The CW show really puts Matt Weiner’s obsession with spoilers into perspective
“Cult,” a new series starting on the CW tonight, is about a show within a show, also called “Cult.” “Cult,” the fake one, is a ratings-challenged, fanatically beloved series airing on the CW (be the change you want to see in the world, etc). It follows a female detective who is tangling with a seductive and creepy cult leader named Billy — think John Hawkes in “Martha Marcy May Marlene” — who has recently orchestrated the kidnapping of her sister. Fans of the show are so obsessed, they pore over its every episode, talk obsessively about it in online chatrooms, and even dress up like the characters (costumes: slightly more modern Warren Jeffs), but it’s not all in fun. The cult isn’t just a fictional TV creation: It’s a creepy, dangerous, underground organization that commits real violence.
In tonight’s premiere, a nervous young man named Nate, who watches the show religiously, figures out how to “make contact” with the people who are really running the show/cult. He soon goes missing, but not before leaving his brother Jeff, a marginally disgraced reporter, a highly detailed crazy-person notebook to help him to figure out what exactly is going on, where the show ends and the cult begins, why, for example, a woman dressed as a character from the show would shoot herself in the head while saying a line from the series that is exactly the same line a character on the show said as he shot himself in the head.
Further meant to extend the hall-of-mirrors effect: The show-within-the-show is created by Steven Rae, a never-seen, reclusive mastermind who refuses to take network notes, and, presumably, is also the real cult leader. At the end of tonight’s episode “Steven Rae” is credited as the series’ executive producer. (He’s not really; maybe the real creator didn’t want to distort his Google-ability.) In other words, the big bad guy of “Cult” is a malevolent showrunner. The CW has figured out how to wring a horror series from auteur theory. The meticulous, obsessive, creative genius is interested not in theme and continuity, but mind control. It really puts Matt Weiner’s whole thing about spoilers into perspective.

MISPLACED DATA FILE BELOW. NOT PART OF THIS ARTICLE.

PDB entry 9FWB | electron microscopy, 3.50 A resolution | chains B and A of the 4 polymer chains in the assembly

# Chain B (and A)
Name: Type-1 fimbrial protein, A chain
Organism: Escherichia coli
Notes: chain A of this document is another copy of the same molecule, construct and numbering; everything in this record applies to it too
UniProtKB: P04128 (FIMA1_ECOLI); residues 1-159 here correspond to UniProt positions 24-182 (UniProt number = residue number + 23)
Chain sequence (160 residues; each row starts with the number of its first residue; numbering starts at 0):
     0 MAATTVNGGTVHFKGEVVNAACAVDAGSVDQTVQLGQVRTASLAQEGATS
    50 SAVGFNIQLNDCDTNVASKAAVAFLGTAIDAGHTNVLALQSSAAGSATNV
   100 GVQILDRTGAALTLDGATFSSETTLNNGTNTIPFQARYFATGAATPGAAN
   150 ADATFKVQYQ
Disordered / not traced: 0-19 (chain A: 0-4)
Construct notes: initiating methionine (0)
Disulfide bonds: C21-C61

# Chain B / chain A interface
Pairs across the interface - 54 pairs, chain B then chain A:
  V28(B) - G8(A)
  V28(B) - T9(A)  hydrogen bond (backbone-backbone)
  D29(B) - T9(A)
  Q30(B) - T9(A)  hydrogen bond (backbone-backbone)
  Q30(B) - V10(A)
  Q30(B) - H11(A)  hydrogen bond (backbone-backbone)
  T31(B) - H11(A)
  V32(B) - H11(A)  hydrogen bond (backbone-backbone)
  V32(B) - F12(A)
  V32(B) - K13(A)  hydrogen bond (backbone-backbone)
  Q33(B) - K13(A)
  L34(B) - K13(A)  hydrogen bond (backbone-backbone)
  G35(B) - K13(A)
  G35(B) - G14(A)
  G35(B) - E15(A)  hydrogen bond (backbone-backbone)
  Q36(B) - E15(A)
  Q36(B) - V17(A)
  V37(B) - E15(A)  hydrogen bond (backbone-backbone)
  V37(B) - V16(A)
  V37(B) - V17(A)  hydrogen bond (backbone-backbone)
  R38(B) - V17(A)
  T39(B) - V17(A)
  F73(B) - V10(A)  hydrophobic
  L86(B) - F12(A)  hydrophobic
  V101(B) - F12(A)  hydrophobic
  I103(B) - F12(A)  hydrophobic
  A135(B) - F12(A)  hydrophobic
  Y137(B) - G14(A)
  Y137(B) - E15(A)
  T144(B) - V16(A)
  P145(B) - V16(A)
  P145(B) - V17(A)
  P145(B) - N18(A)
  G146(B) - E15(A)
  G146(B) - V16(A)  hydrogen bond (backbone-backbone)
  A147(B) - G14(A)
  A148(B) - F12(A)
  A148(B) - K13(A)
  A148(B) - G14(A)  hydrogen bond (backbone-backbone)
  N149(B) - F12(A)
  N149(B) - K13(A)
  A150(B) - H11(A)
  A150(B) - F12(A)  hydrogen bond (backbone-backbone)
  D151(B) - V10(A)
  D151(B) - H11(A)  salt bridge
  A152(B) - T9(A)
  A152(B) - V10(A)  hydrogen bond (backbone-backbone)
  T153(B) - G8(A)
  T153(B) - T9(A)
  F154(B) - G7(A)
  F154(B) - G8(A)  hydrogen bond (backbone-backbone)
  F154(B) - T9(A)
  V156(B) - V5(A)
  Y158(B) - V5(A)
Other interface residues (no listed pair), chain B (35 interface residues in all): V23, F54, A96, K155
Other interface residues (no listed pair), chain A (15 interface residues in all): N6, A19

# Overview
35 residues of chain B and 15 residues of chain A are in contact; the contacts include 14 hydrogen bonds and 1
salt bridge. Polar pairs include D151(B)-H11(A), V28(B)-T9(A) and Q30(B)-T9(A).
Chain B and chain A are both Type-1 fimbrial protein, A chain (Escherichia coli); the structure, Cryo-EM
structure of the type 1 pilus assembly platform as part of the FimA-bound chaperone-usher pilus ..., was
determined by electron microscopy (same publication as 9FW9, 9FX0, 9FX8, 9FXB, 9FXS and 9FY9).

While I am enormously tickled by this premise — a gruesome, not comedic, riff on showrunner deification— not very much about “Cult” lives up to it. The show has got a ponderous B-movie quality, everything so serious and simultaneously so silly. Major clues are unlocked because people put on … 3-D glasses. Like Fox’s “The Following,” “Cult” is about a charismatic sociopath using the Internet and modern technology to secretly recruit and brainwash alienated lost souls. It’s a zeitgeisty premise — it plays on our anxieties about Internet culture, that it’s not just inundating us with cat videos, but breaking down the social fabric — that pivots, in one case, on the power of a bogus interpretation of Poe, and in the other, on the alleged power of a CW show. Cat videos are more threatening.
Every single actor on the show is recognizable, many from other CW series, which further accentuates the B-movie vibe. Billy (Robert Knepper), the cult leader, played T-Bag on Fox’s “Prison Break”; Kelly (Alona Tal), the detective, appeared in “Veronica Mars”; leading man Jeff (Matthew Davis) was on ”The Vampire Diaries”; Skye, the female lead (Jessica Lucas), a researcher helping Jeff, showed up on the rebooted “Melrose Place”; one of the dads from “Everwood” (Tom Amandes) plays a producer; Dwayne Wayne himself (Kadeem Hardison) appears as Kelly’s cop partner. As with everything about “Cult” this kind of casting is a pretty good idea that doesn’t quite work. The show-within-the show features actors who may be more than what they seem — they may be cult members. Recognizing the actors on “Cult” from other places could be destabilizing in a similar way – make it feel like they’re playing dress-up too — but it just took me out of the show and got me wondering about what CW project they’ll show up on next.